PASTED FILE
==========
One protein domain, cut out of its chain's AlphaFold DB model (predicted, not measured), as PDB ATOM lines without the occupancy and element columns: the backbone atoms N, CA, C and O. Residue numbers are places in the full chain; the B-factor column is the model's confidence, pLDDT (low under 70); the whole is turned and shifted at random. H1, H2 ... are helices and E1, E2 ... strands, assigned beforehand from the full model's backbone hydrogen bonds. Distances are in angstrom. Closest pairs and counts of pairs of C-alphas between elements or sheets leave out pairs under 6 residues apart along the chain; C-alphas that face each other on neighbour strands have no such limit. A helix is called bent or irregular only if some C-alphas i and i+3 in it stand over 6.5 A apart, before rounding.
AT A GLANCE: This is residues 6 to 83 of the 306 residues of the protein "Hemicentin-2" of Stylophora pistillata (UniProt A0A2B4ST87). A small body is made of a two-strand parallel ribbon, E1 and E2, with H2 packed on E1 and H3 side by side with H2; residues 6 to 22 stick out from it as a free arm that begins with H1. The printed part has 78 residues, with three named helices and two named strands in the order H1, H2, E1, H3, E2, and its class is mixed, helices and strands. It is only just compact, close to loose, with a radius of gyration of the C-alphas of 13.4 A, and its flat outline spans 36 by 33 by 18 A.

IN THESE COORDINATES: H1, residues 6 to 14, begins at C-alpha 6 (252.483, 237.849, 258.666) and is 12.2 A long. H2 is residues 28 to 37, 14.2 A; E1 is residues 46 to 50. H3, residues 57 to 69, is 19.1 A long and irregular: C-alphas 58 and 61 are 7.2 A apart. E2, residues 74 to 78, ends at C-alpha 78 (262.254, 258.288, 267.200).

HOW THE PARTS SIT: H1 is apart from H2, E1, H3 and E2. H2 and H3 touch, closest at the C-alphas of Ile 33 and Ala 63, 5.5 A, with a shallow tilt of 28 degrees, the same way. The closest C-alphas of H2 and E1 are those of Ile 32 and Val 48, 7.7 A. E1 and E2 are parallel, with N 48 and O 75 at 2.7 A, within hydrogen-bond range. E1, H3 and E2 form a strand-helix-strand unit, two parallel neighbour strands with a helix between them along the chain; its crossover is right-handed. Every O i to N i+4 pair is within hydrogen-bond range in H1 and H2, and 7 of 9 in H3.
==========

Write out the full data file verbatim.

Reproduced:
One protein domain, cut out of its chain's AlphaFold DB model (predicted, not measured), as PDB ATOM lines without the occupancy and element columns: the backbone atoms N, CA, C and O. Residue numbers are places in the full chain; the B-factor column is the model's confidence, pLDDT (low under 70); the whole is turned and shifted at random. H1, H2 ... are helices and E1, E2 ... strands, assigned beforehand from the full model's backbone hydrogen bonds. Distances are in angstrom. Closest pairs and counts of pairs of C-alphas between elements or sheets leave out pairs under 6 residues apart along the chain; C-alphas that face each other on neighbour strands have no such limit. A helix is called bent or irregular only if some C-alphas i and i+3 in it stand over 6.5 A apart, before rounding.
AT A GLANCE: This is residues 6 to 83 of the 306 residues of the protein "Hemicentin-2" of Stylophora pistillata (UniProt A0A2B4ST87). A small body is made of a two-strand parallel ribbon, E1 and E2, with H2 packed on E1 and H3 side by side with H2; residues 6 to 22 stick out from it as a free arm that begins with H1. The printed part has 78 residues, with three named helices and two named strands in the order H1, H2, E1, H3, E2, and its class is mixed, helices and strands. It is only just compact, close to loose, with a radius of gyration of the C-alphas of 13.4 A, and its flat outline spans 36 by 33 by 18 A.

IN THESE COORDINATES: H1, residues 6 to 14, begins at C-alpha 6 (252.483, 237.849, 258.666) and is 12.2 A long. H2 is residues 28 to 37, 14.2 A; E1 is residues 46 to 50. H3, residues 57 to 69, is 19.1 A long and irregular: C-alphas 58 and 61 are 7.2 A apart. E2, residues 74 to 78, ends at C-alpha 78 (262.254, 258.288, 267.200).

HOW THE PARTS SIT: H1 is apart from H2, E1, H3 and E2. H2 and H3 touch, closest at the C-alphas of Ile 33 and Ala 63, 5.5 A, with a shallow tilt of 28 degrees, the same way. The closest C-alphas of H2 and E1 are those of Ile 32 and Val 48, 7.7 A. E1 and E2 are parallel, with N 48 and O 75 at 2.7 A, within hydrogen-bond range. E1, H3 and E2 form a strand-helix-strand unit, two parallel neighbour strands with a helix between them along the chain; its crossover is right-handed. Every O i to N i+4 pair is within hydrogen-bond range in H1 and H2, and 7 of 9 in H3.